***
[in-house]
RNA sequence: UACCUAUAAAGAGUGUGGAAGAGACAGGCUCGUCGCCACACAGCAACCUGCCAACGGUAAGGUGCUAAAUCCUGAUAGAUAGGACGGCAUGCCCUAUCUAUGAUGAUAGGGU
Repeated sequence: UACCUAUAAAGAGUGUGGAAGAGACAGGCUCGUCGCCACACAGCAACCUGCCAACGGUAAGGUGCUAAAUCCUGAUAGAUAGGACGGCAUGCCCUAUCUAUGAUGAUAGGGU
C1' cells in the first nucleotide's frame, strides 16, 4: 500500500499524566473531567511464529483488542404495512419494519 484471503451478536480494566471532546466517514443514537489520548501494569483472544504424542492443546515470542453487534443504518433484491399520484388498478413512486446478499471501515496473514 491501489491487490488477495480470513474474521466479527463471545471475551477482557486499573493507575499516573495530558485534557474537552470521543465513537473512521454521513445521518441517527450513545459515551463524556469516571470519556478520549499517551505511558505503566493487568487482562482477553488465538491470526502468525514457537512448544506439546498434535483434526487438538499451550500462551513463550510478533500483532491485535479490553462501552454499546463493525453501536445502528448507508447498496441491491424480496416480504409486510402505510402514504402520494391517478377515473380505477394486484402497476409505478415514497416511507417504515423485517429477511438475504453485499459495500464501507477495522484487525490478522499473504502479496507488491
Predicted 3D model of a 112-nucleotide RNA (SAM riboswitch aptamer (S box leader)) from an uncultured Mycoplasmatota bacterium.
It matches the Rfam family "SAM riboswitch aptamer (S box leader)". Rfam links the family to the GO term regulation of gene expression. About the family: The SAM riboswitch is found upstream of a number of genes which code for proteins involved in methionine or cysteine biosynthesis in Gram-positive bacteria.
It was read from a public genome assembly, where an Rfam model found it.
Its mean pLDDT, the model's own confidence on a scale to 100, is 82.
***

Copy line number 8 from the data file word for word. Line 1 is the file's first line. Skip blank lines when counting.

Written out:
Its mean pLDDT, the model's own confidence on a scale to 100, is 82.